# Unleashing the Power of Polynomial Regression in Python

## Performing Polynomial Regression in Python

Regression analysis is an essential tool for analyzing the relationship between a response variable and one or more explanatory variables. In practice, regression models help in making predictions and identifying underlying trends within data.

Polynomial regression is a specific method used to model non-linear relationships between variables. In this article, we will introduce you to the basics of polynomial regression and how to perform it using Python.

## Linear vs Nonlinear Regression

Before diving into the details of polynomial regression, it is important to understand the difference between linear and nonlinear regression models. Simple linear regression is a method that models a linear relationship between a single explanatory variable and a response variable.

On the other hand, nonlinear regression models capture the relationship between variables that cannot be modeled linearly, like curves or parabolas.

## Polynomial Regression

Polynomial regression is one special case of nonlinear regression that can efficiently capture complex nonlinear relationships between variables. The model is defined as:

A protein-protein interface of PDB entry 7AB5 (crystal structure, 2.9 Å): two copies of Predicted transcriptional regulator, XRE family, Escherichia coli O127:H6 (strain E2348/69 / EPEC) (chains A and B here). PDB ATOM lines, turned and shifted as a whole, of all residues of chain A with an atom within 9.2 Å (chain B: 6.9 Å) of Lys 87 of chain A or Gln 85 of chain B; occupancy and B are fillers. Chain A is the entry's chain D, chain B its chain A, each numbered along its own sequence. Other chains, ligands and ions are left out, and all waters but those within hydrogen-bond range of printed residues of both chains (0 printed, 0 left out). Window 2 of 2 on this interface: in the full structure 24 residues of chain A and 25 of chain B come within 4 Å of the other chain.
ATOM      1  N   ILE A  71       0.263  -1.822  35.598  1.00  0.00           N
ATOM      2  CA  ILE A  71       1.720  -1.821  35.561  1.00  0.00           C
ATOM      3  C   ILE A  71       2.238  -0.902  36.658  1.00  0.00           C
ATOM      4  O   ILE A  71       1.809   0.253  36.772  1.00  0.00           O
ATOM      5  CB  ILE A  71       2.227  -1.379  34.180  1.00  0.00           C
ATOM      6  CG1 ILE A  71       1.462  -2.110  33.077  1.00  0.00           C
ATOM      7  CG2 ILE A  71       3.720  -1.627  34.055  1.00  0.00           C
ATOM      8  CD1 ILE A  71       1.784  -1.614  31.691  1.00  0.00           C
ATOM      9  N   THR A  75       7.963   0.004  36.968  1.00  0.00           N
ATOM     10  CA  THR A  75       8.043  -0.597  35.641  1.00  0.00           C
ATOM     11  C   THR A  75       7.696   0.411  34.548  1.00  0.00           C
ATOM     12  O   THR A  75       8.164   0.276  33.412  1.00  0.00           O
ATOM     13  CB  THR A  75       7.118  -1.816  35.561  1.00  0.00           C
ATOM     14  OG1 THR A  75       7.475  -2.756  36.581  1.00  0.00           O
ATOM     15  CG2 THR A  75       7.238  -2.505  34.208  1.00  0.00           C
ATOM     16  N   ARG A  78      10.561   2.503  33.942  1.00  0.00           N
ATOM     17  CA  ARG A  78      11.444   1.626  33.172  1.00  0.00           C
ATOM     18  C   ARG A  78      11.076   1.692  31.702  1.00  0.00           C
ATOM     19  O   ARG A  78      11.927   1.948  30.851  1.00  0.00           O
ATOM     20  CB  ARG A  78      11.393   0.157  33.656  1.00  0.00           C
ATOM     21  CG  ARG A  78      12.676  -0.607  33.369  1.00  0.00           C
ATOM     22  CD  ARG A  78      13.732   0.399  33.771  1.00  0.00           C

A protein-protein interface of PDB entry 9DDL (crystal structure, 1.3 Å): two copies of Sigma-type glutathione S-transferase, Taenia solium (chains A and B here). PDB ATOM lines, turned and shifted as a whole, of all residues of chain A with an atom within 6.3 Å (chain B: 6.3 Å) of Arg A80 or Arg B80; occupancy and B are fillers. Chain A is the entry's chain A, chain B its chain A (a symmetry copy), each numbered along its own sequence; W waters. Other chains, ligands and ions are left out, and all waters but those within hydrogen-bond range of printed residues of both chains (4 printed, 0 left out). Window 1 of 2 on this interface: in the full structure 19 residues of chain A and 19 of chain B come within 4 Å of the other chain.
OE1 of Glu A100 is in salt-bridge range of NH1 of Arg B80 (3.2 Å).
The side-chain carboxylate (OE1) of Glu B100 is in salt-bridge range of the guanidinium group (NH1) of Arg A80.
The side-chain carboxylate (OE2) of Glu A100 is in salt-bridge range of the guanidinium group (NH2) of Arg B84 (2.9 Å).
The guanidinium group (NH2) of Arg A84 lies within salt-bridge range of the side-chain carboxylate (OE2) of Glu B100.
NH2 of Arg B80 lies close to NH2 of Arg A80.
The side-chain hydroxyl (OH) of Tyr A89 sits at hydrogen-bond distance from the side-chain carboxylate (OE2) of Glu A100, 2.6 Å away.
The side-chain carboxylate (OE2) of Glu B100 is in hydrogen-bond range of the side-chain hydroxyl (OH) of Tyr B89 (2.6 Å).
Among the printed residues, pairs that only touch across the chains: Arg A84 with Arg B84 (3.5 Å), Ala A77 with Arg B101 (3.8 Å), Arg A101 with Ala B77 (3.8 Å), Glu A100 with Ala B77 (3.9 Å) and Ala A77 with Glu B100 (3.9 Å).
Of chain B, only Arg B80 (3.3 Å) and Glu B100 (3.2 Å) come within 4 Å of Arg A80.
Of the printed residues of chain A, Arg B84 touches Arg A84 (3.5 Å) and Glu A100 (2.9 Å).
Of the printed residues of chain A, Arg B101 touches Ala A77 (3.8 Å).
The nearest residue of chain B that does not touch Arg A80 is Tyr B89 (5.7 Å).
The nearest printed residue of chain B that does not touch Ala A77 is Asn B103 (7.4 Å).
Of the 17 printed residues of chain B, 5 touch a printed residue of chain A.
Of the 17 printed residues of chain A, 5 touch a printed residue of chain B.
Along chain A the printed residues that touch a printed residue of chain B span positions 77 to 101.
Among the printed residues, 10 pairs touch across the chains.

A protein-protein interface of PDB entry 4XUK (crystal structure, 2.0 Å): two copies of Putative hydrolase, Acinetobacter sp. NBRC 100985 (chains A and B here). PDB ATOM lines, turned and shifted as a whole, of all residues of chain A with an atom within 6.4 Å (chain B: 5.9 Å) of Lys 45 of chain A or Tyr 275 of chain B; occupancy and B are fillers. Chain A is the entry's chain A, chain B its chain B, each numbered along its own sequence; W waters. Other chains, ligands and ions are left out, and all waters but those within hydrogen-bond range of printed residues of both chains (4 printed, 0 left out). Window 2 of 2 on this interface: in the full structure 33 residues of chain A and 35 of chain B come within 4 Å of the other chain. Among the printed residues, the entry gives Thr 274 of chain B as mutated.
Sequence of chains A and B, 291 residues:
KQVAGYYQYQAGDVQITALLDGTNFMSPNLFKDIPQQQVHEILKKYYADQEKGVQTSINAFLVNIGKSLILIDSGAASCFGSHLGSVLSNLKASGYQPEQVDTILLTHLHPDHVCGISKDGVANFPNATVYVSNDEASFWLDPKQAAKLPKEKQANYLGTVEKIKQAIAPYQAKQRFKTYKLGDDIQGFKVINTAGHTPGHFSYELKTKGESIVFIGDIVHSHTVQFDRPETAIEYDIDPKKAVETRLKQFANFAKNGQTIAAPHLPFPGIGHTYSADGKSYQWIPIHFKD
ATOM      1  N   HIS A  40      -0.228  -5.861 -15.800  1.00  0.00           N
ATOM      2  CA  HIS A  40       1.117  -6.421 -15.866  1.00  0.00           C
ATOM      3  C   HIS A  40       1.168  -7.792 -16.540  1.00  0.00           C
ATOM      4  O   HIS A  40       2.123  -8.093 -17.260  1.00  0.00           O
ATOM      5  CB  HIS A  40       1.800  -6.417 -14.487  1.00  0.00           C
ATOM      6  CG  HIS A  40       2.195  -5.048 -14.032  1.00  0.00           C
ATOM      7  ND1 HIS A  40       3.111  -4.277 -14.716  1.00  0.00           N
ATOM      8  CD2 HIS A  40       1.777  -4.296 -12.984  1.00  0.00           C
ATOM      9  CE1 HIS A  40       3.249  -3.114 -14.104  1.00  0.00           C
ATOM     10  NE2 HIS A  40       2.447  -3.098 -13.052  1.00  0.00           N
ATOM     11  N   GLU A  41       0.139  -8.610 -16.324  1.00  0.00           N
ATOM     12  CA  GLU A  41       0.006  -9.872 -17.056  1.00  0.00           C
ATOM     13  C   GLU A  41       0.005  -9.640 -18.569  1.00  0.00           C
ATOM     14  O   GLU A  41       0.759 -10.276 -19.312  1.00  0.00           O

y = 0 + 1x + 2x + …

+ n xn

where y is the response variable, x is the explanatory variable, and n is the degree of the polynomial equation. For instance, if n=2, the model can be expressed as:

y = 0 + 1x + 2x

This is referred to as quadratic regression, and if n = 3, it is referred to as cubic regression.

## Example

### Let us consider the following data comprising the number of vehicles per neighborhood in a city:

``````X=[0, 1, 2, 3, 4, 5, 6, 7, 8, 9]
Y=[2, 14, 36, 68, 110, 162, 224, 296, 378, 470]``````

We can plot it using a scatterplot to visualize the relationship between the two variables. A scatterplot provides a clear picture of the data points and allows you to identify any underlying relationship between the variables.

``````import matplotlib.pyplot as plt
# Scatterplot
plt.scatter(X, Y)
plt.xlabel('X')
plt.ylabel('Y')
plt.show()``````

The above code will create a scatter plot. From the plot, we can observe that the relationship between the number of vehicles and neighborhoods is not linear.

Therefore, we can perform polynomial regression to get a better understanding of the variables’ relationship.

``````# numpy is a library in Python used to perform numerical operations
import numpy as np
degree = 2  # quadratic regression
coefficients = np.polyfit(X, Y, degree)
model = np.poly1d(coefficients)
# Scatterplot with regression line
plt.scatter(X, Y)
plt.xlabel('X')
plt.ylabel('Y')
plt.plot(X, model(X), 'r')
plt.show()``````

Here, we fit the data using the numpy.polyfit() function and create a model equation using numpy.poly1d().

We then visualize the data using the scatter plot and the regression line. From the plot, we can see that the quadratic model accurately captures the relationship between the variables.

## R-squared

R-squared is a measure of how close the data is to the fitted regression line. It ranges from 0 to 1, where 0 indicates that the model does not fit the data well.

In contrast, 1 indicates that the model perfectly fits the data. The higher the R-squared, the better the model’s ability to predict the response variable accurately.